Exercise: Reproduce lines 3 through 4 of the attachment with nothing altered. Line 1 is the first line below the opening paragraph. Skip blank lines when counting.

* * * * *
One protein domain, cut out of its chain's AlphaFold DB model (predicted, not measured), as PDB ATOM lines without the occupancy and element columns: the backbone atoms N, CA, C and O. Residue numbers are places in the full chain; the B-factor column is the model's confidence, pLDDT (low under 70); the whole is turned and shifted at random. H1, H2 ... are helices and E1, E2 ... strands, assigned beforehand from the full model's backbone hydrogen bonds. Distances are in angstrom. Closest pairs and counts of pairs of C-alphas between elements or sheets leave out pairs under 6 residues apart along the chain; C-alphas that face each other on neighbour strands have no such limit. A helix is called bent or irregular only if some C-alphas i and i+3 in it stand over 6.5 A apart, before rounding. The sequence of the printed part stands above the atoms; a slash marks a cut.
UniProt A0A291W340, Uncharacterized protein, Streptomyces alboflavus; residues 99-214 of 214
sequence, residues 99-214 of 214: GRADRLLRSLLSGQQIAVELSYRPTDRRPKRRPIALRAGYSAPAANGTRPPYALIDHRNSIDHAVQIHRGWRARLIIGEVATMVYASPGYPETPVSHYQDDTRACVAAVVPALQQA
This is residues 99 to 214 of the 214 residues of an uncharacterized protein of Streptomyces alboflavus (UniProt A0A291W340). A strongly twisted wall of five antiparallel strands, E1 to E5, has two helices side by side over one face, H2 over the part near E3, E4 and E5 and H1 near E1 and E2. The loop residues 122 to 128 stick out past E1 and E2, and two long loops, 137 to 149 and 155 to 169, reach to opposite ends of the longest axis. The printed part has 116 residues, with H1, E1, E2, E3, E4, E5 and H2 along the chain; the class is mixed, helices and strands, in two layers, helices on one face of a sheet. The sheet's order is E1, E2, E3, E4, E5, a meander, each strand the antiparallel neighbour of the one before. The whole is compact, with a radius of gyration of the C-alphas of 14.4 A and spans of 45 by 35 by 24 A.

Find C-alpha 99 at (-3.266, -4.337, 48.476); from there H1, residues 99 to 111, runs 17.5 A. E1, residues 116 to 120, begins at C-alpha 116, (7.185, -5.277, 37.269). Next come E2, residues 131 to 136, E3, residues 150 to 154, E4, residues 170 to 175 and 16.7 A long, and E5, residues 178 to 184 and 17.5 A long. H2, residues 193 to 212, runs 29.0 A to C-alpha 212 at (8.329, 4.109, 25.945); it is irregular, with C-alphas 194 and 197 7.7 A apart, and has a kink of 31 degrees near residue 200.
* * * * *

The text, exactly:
This is residues 99 to 214 of the 214 residues of an uncharacterized protein of Streptomyces alboflavus (UniProt A0A291W340). A strongly twisted wall of five antiparallel strands, E1 to E5, has two helices side by side over one face, H2 over the part near E3, E4 and E5 and H1 near E1 and E2. The loop residues 122 to 128 stick out past E1 and E2, and two long loops, 137 to 149 and 155 to 169, reach to opposite ends of the longest axis. The printed part has 116 residues, with H1, E1, E2, E3, E4, E5 and H2 along the chain; the class is mixed, helices and strands, in two layers, helices on one face of a sheet. The sheet's order is E1, E2, E3, E4, E5, a meander, each strand the antiparallel neighbour of the one before. The whole is compact, with a radius of gyration of the C-alphas of 14.4 A and spans of 45 by 35 by 24 A.

Find C-alpha 99 at (-3.266, -4.337, 48.476); from there H1, residues 99 to 111, runs 17.5 A. E1, residues 116 to 120, begins at C-alpha 116, (7.185, -5.277, 37.269). Next come E2, residues 131 to 136, E3, residues 150 to 154, E4, residues 170 to 175 and 16.7 A long, and E5, residues 178 to 184 and 17.5 A long. H2, residues 193 to 212, runs 29.0 A to C-alpha 212 at (8.329, 4.109, 25.945); it is irregular, with C-alphas 194 and 197 7.7 A apart, and has a kink of 31 degrees near residue 200.